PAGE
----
(Much) better than: Paying $50 to squint at Brian Wilson from far away alongside thousands of other people; many other things $1,500 could be spent on (like fixing years of unpaid S.F. parking fines, or hiring an accountant).
On Saturday night, approximately 100 finely-dressed people crammed The San Francisco Art Exchange, a narrow art gallery near Union Square, to watch Brian Wilson and a small band play some of the most cherished pop songs ever created. For the privilege, most attendees allegedly paid $1,500, a price that came with a signed copy of the box set of Wilson's latest album, That Lucky Old Sun. For $3,500, around 20 fans got close-up seats at the show, the box set, and 12 Southern California-inspired prints by the (also present) artist Peter Blake (designer of, among other things, the cover of Sgt. Peppers Lonely Hearts Club Band).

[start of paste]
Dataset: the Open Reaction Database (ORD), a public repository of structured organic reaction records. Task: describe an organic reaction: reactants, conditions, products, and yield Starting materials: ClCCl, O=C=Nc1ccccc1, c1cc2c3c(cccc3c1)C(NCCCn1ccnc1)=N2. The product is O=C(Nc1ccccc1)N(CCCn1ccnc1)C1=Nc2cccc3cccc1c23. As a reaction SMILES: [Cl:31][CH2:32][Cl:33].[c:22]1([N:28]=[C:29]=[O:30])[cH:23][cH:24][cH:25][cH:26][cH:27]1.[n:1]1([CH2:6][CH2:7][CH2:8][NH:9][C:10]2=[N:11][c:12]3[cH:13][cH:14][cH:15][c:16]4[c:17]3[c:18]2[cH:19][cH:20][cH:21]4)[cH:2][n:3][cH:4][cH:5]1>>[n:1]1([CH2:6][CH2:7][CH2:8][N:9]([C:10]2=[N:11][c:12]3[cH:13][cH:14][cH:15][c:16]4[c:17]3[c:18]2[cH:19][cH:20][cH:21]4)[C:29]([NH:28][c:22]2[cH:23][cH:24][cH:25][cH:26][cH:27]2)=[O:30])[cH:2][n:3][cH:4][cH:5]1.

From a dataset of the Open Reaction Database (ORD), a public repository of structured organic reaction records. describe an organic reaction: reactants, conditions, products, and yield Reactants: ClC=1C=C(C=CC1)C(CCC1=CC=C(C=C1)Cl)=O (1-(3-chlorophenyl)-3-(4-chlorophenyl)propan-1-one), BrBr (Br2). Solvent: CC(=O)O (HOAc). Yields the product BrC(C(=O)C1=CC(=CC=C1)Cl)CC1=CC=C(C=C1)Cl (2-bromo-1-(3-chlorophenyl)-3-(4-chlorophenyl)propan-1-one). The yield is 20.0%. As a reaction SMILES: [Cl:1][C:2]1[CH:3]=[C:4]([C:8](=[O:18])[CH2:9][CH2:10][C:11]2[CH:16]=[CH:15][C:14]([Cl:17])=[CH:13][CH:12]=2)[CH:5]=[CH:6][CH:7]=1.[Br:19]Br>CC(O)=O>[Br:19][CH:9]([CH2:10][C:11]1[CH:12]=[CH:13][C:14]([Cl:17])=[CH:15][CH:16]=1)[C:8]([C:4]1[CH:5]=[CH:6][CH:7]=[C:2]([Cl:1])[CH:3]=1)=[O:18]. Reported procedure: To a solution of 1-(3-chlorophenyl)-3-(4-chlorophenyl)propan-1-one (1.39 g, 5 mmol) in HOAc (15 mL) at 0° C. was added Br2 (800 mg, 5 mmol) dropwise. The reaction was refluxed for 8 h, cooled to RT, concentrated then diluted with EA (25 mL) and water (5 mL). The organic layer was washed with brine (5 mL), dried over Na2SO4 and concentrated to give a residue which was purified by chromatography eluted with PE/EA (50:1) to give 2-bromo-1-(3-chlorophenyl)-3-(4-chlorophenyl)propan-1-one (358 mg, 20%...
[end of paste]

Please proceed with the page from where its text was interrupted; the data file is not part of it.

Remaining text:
This was a pop show for the patron class -- an art gallery gig on a circuit of big wigs' (or big brats') birthdays, mass corporate congresses, and other assorted gatherings mostly for the well-heeled. Wilson's a regular at this level and an easy fit for the role of Costly Genius: He has a catalog of pleasing, iconic songs and is legendary for both his indulgences and his idiosyncrasies.